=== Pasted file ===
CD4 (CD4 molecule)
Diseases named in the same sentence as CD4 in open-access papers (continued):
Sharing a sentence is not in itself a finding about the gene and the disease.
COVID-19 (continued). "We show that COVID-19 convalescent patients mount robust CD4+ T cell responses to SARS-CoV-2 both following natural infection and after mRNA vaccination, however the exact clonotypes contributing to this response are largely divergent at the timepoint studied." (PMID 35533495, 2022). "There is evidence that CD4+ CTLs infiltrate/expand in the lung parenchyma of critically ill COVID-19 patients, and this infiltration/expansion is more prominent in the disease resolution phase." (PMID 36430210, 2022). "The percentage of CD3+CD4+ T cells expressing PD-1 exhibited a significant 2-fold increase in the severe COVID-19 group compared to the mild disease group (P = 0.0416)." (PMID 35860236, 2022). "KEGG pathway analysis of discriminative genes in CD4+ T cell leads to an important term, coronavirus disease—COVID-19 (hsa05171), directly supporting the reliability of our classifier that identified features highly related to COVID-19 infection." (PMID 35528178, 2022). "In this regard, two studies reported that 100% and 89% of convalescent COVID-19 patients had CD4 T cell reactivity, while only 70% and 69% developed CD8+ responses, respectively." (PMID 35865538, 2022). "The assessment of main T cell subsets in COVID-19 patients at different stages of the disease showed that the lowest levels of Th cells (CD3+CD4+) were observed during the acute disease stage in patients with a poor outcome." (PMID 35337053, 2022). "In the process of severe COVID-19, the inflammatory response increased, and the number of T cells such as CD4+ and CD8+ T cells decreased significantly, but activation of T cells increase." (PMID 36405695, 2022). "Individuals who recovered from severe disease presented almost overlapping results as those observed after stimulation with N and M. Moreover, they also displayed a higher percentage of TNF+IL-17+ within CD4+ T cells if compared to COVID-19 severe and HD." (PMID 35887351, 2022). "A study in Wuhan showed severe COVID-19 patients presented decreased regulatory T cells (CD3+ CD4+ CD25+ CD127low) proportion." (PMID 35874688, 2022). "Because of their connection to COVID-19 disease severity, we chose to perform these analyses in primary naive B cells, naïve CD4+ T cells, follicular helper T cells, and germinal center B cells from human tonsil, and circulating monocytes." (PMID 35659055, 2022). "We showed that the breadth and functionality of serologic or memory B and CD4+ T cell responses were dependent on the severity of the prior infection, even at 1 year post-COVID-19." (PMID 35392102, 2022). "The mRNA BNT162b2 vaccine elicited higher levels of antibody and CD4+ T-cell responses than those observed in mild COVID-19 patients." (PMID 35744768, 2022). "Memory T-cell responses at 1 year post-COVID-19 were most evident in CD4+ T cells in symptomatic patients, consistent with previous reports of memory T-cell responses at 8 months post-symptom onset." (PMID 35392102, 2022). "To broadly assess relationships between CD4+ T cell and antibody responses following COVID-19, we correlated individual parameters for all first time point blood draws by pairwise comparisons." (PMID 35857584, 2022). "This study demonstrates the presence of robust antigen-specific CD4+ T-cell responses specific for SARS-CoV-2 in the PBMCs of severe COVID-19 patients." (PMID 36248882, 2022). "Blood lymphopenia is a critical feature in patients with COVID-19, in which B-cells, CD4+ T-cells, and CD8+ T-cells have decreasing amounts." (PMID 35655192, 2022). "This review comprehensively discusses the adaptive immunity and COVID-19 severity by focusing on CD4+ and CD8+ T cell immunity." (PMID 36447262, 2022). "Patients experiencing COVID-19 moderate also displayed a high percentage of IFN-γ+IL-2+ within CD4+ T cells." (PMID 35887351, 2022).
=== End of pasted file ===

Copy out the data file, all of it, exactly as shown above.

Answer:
CD4 (CD4 molecule)
Diseases named in the same sentence as CD4 in open-access papers (continued):
Sharing a sentence is not in itself a finding about the gene and the disease.
COVID-19 (continued). "We show that COVID-19 convalescent patients mount robust CD4+ T cell responses to SARS-CoV-2 both following natural infection and after mRNA vaccination, however the exact clonotypes contributing to this response are largely divergent at the timepoint studied." (PMID 35533495, 2022). "There is evidence that CD4+ CTLs infiltrate/expand in the lung parenchyma of critically ill COVID-19 patients, and this infiltration/expansion is more prominent in the disease resolution phase." (PMID 36430210, 2022). "The percentage of CD3+CD4+ T cells expressing PD-1 exhibited a significant 2-fold increase in the severe COVID-19 group compared to the mild disease group (P = 0.0416)." (PMID 35860236, 2022). "KEGG pathway analysis of discriminative genes in CD4+ T cell leads to an important term, coronavirus disease—COVID-19 (hsa05171), directly supporting the reliability of our classifier that identified features highly related to COVID-19 infection." (PMID 35528178, 2022). "In this regard, two studies reported that 100% and 89% of convalescent COVID-19 patients had CD4 T cell reactivity, while only 70% and 69% developed CD8+ responses, respectively." (PMID 35865538, 2022). "The assessment of main T cell subsets in COVID-19 patients at different stages of the disease showed that the lowest levels of Th cells (CD3+CD4+) were observed during the acute disease stage in patients with a poor outcome." (PMID 35337053, 2022). "In the process of severe COVID-19, the inflammatory response increased, and the number of T cells such as CD4+ and CD8+ T cells decreased significantly, but activation of T cells increase." (PMID 36405695, 2022). "Individuals who recovered from severe disease presented almost overlapping results as those observed after stimulation with N and M. Moreover, they also displayed a higher percentage of TNF+IL-17+ within CD4+ T cells if compared to COVID-19 severe and HD." (PMID 35887351, 2022). "A study in Wuhan showed severe COVID-19 patients presented decreased regulatory T cells (CD3+ CD4+ CD25+ CD127low) proportion." (PMID 35874688, 2022). "Because of their connection to COVID-19 disease severity, we chose to perform these analyses in primary naive B cells, naïve CD4+ T cells, follicular helper T cells, and germinal center B cells from human tonsil, and circulating monocytes." (PMID 35659055, 2022). "We showed that the breadth and functionality of serologic or memory B and CD4+ T cell responses were dependent on the severity of the prior infection, even at 1 year post-COVID-19." (PMID 35392102, 2022). "The mRNA BNT162b2 vaccine elicited higher levels of antibody and CD4+ T-cell responses than those observed in mild COVID-19 patients." (PMID 35744768, 2022). "Memory T-cell responses at 1 year post-COVID-19 were most evident in CD4+ T cells in symptomatic patients, consistent with previous reports of memory T-cell responses at 8 months post-symptom onset." (PMID 35392102, 2022). "To broadly assess relationships between CD4+ T cell and antibody responses following COVID-19, we correlated individual parameters for all first time point blood draws by pairwise comparisons." (PMID 35857584, 2022). "This study demonstrates the presence of robust antigen-specific CD4+ T-cell responses specific for SARS-CoV-2 in the PBMCs of severe COVID-19 patients." (PMID 36248882, 2022). "Blood lymphopenia is a critical feature in patients with COVID-19, in which B-cells, CD4+ T-cells, and CD8+ T-cells have decreasing amounts." (PMID 35655192, 2022). "This review comprehensively discusses the adaptive immunity and COVID-19 severity by focusing on CD4+ and CD8+ T cell immunity." (PMID 36447262, 2022). "Patients experiencing COVID-19 moderate also displayed a high percentage of IFN-γ+IL-2+ within CD4+ T cells." (PMID 35887351, 2022).